Intratympanic injection of various otoprotectants through the round window membrane (RWM) might become available in the near future as an alternative to the currently available medical and surgical methods used to treat several inner ear diseases. The most common outcome of such diseases is sensorineural hearing loss (SNHL).
Two examples of these otoprotectants are Edaravone and Brain-Derived Neurotrophic Factor (BDNF), both of which have already proved effective against noise-induced hair cell loss, barotrauma and ototoxicity caused by cisplatin. In four different studies we used two electrophysiological methods, auditory brainstem response (ABR) and distortion product otoacoustic emission (DPOAE), to study the effects of tobramycin and Pseudomonas aeruginosa exotoxin A (PaExoA) on the inner ears of 129 male Sprague-Dawley rats.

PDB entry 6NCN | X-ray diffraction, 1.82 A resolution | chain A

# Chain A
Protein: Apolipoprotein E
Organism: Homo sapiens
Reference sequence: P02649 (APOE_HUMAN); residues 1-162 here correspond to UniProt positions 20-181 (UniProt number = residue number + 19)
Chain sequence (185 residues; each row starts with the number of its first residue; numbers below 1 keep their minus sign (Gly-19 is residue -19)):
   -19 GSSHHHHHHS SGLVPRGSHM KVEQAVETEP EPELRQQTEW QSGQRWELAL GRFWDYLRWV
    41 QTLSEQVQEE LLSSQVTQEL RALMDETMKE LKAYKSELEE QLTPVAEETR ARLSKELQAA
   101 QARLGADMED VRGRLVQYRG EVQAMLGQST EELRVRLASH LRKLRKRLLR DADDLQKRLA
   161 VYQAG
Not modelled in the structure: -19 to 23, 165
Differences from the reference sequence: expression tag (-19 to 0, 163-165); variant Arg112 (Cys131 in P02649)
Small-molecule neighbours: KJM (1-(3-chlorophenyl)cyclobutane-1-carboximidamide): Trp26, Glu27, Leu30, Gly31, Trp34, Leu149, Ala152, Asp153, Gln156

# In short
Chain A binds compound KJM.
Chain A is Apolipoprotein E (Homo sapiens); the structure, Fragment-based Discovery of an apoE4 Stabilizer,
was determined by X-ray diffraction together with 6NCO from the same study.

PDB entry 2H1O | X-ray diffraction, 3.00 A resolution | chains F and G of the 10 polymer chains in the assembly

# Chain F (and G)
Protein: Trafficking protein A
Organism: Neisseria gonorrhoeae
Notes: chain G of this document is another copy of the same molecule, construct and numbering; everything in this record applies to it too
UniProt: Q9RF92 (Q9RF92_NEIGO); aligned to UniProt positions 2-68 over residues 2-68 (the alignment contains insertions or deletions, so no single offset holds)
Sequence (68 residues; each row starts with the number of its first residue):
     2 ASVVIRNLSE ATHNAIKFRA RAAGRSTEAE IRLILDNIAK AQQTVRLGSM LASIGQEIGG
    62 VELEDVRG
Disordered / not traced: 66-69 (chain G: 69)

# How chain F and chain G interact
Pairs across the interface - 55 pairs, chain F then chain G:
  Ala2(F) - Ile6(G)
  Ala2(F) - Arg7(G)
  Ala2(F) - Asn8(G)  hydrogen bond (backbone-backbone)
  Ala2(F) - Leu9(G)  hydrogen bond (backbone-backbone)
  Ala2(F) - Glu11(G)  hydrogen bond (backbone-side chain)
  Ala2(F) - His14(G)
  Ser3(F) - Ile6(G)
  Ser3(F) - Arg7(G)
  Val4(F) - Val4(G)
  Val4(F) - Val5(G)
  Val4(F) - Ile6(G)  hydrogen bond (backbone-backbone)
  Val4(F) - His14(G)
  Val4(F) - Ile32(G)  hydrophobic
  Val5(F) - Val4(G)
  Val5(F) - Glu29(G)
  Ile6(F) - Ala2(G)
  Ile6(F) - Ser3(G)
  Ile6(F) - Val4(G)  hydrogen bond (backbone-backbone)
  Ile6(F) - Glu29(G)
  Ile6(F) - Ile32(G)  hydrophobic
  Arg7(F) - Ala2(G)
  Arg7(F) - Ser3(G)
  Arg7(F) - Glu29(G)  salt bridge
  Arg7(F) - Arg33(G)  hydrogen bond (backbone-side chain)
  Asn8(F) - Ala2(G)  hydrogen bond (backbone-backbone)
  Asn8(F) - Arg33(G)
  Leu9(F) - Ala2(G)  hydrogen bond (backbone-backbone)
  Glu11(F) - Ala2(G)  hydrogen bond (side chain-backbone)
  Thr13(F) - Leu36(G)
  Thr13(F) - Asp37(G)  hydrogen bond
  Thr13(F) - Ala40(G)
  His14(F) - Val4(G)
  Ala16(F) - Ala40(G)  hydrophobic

In two investigations, not only the otoprotective effects of Edaravone on tobramycin-induced ABR threshold shifts and PaExoA-induced DPOAE threshold changes, were studied but even different application times, in order to establish in which interval it was still possible to achieve effective otoprotection.We found that Edaravone gave otoprotection from tobramycin when injected simultaneously or within 7 days, but it had only a limited effect on the changes in DPOAE thresholds caused by PaExoA when injected 1, 2, or 4 hours after the exotoxin.
The effect of BDNF on PaExoA-induced ABR threshold shifts was investigated in two studies, where different doses of intratympanically injected PaExoA were used and where BDNF was applied simultaneously, 12 or 72 hours efter exotoxin instillation. We found that BDNF had an otoprotective effect on SNHL induced by different doses PaExoA when injected simultaneously or with no more than 12 hours delay.